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By | Gavin Clarke 14th April 2016 11:55

Salesforce takes AIM, hits bullseye in enterprise integration

While IBM sings the blues in Gartner's report

If you buy into the IBM and Oracle PR that they are cloud “leaders” and are successfully transitioning their on-prem software businesses, think again.

Gartner’s latest assessment of the application infrastructure and middleware (AIM) market serves as a timely slap in the kisser.

The report demonstrates that gold made by those who dominated AIM in the pre-cloud era has turned to lead.

There is one rising star in AIM: Salesforce, thanks to the fact Gartner now counts integration and application Platforms as a Service (PaaS) in the broader AIM market.

The AIM market was either flat or grew in 2015.

The growing strength of the US dollar masked the fact that, if measured in constant currency, AIM as a whole grew by 7.8 per cent.

No constant currency, and with the dollar’s growth, the AIM market was flat – up 0.1 per cent to $23.9bn.

Growth in the constant currency world was driven by PaaS – specifically, integration PaaS and application PaaS.

Back in the pre-cloud era, Oracle but especially IBM dominated enterprise applications and application integration using their middleware glue.

2015, however, showed how these businesses are beached in the face of cloud.

IBM last year continued to make more than anybody else in AIM with 25 per cent of the market, but the giant’s revenue fell 13 per cent in 2014, to $6bn.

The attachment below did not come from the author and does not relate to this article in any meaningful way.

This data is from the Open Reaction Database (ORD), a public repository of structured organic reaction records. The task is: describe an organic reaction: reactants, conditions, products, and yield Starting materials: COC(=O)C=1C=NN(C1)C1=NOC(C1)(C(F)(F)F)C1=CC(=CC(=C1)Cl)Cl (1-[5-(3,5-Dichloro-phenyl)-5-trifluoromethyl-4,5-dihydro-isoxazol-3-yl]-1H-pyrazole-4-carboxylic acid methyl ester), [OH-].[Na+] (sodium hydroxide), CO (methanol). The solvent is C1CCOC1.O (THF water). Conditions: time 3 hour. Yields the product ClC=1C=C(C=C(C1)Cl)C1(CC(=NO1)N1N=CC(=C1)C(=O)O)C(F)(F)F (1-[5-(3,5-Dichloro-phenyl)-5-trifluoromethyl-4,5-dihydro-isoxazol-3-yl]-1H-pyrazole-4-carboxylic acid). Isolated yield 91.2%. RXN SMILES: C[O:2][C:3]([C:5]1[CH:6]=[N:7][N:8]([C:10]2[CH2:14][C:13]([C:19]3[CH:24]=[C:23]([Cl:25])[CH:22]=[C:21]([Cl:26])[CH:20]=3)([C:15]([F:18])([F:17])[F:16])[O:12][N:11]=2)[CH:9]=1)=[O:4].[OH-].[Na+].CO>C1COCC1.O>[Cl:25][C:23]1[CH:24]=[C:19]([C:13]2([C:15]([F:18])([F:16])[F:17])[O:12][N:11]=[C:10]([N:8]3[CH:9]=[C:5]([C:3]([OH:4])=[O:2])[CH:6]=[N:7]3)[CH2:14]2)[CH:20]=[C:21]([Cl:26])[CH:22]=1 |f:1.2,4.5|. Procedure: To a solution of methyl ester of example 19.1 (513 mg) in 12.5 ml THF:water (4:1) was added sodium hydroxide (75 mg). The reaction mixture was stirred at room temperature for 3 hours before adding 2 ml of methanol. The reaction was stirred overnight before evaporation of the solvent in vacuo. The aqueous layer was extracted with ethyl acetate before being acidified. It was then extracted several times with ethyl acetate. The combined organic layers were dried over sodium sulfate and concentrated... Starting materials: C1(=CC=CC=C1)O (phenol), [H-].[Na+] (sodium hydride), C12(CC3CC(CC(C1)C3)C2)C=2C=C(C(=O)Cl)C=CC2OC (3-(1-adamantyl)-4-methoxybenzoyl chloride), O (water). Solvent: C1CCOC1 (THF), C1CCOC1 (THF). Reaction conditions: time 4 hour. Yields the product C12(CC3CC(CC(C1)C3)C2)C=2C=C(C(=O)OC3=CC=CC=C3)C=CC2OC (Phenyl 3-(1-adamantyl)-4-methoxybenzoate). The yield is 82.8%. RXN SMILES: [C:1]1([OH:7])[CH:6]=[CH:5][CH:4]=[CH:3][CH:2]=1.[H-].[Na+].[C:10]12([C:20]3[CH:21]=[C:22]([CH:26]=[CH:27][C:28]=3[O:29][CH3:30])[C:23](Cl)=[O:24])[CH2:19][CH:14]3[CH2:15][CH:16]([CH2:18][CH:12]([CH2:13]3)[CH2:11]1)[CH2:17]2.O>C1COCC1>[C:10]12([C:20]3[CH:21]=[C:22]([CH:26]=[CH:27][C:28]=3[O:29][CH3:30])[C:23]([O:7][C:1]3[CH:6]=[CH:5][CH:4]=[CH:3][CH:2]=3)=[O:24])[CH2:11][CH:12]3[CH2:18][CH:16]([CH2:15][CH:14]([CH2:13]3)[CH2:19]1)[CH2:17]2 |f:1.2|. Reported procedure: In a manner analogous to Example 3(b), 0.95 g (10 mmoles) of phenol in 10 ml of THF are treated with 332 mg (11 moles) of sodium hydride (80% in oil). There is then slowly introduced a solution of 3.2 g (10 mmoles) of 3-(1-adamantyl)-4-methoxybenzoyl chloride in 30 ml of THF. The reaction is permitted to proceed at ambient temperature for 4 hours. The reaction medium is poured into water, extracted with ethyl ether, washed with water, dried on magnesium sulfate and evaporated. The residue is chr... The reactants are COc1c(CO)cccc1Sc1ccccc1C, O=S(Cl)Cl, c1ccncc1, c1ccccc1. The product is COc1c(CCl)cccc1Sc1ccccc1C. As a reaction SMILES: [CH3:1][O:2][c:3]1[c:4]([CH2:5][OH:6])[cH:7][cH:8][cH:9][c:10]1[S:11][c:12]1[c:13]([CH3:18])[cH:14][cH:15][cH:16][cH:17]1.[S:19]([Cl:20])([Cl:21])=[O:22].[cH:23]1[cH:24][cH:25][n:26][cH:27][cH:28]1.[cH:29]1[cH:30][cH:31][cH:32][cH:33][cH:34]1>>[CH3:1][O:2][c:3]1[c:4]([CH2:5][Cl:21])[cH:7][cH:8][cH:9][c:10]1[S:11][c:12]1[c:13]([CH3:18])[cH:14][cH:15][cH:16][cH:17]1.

Number two Oracle took 13 per cent of the market but saw its revenue fall, too, by 3.8 per cent to $3.1bn.

Microsoft was the only big, on-prem name to see any growth: up 5.3 per cent to $1.1bn but still a long, long way behind the big pair – 4.7 per cent of the market.

Enter Salesforce: the CRM-as-a-Service shop saw a 36 per cent growth in revenue to $1bn, putting it just behind Microsoft, on 4.7 per cent of the AIM market. Driving that would be the fact is business apps are anchored on one, central platform with connected workflows and processes, helped by the existence of data and application connectors from third parties and interfaces to software and applications from those aforementioned enterprise giants.

Fabrizio Biscotti, Gartner research director, said in a statement Salesforce was disrupt AIM, a fact that underlined the trend of “cloud-only firms and smaller specialists picking up market share at the expense of traditional vendors in this space."

Keith Guttridge, Gartner research director, reckoned 2015 was the year iPaaS became a serious alternative to traditional software-based integration.

"Buyers are choosing iPaaS due to its lower entry costs, reduced operational demands and improved productivity. Vendor interest in this space is also growing rapidly, with the number of offerings doubling in the past 12 months,” he said. ®

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